Why does Ottawa’s new climate plan ask so little from agriculture?

OTTAWA — The federal government’s new road map to slash greenhouse gas emissions anticipates significant cuts from various sectors of the economy by 2030. It says electricity can reduce its emissions by 75 per cent from 2019 levels, oil and gas by 42 per cent, and transportation at 19 per cent.

And then there is agriculture, with just one per cent.

Does the plan really expect so little from Canada’s agriculture sector?

Brent Preston doesn’t quite know — but he doesn’t like it.

The director of a group called Farmers for Climate Solutions runs a vegetable farm with his wife near Creemore, Ont. In an interview with the Star, he said his organization welcomed the plan’s commitment of $900 million in funding for climate action on Canadian farms, but was surprised and disappointed to see such a small projected cut in emissions from agriculture.

“It’s embarrassing. As a farmer you think, we should just get a pass? Are we not part of this effort? Do people not recognize that we care about this and we want to do our part?” Preston said.

“It’s super, super frustrating for me.”

According to Oliver Anderson, director of communications to Environment Minister Steven Guilbeault, the one-per-cent cut projected for agriculture emissions is low for two reasons: it doesn’t include some reductions linked with the sector, and the “gains” from policies boosted through the new plan will accelerate after several growing seasons, post-2030.

As Anderson explained, the government expects about 10 megatonnes of emissions — about 14 per cent of the sector’s 2019 total — to be offset through agricultural practices that store carbon in the soil, but that these are counted toward expected emissions reductions in a different part of the plan.

Anderson also said the current projection of a one-per-cent drop does not account for the government’s stated goal of reducing emissions from fertilizer used on crops in Canada by 30 per cent by 2030.

“That approach hasn’t been developed yet,” he said, explaining why it’s not factored into the current projection.

On top of that, Anderson said emissions reductions from current federal climate policies for agriculture will accelerate after 2030, as the country drives toward its ultimate climate goal of “net-zero” emissions before 2050.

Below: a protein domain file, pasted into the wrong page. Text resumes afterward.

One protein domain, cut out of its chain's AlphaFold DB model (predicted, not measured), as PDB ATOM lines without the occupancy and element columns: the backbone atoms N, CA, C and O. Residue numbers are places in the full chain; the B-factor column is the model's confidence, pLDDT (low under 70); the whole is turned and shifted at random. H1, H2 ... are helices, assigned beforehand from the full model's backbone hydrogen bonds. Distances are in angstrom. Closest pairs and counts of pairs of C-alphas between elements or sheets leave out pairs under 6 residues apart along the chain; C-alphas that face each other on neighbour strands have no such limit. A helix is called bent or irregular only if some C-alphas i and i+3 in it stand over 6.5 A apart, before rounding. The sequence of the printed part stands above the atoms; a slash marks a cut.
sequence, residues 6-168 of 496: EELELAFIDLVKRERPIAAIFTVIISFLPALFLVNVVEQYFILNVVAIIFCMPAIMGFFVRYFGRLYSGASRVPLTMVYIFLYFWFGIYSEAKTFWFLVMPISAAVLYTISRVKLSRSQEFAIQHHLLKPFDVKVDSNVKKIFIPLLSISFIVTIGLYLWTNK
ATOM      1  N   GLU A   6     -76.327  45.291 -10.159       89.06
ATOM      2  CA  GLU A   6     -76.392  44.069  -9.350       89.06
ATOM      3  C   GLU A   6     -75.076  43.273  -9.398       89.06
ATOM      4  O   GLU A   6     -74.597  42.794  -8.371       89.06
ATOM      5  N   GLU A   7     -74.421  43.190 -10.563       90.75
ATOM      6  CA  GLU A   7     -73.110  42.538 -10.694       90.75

For John Barlow, a Conservative MP from Alberta and his party’s agriculture critic, the seemingly lower share of emissions reductions from the sector is fair. Citing figures from the Agriculture Carbon Alliance, Barlow pointed to how hen farmers report dropping their energy usage by 41 per cent, as well as land conservation efforts by cattle ranchers.

He also said it is more difficult and expensive for farmers to switch the heavy machinery they use to lower-emission alternatives, pointing to a lack of power grid infrastructure in some rural areas and a dearth of cleaner machines to replace “multimillion-dollar combines” used by farmers.

Barlow also argued a crucial part of the policy equation must be how the Russian invasion of Ukraine could create a huge hole in the world’s supplies of grains — one that Canada could be called upon to fill.

The World Food Program has warned the war will add to pressures pushing up food prices and exacerbate “hunger hot spots” in other war-torn areas like Afghanistan, Ethiopia, Syria and Yemen.

“If there was ever a time for Canadian agriculture to be efficient and reaching its full potential, now is the time,” Barlow said.

Still, Preston says, agriculture should be called upon to do more to slash emissions from now until 2030 — from better management of manure to the preservation of wetlands and trees.

“We think that … a realistic target would probably be something like 20 per cent or more — a lot more than the one per cent,” he said.

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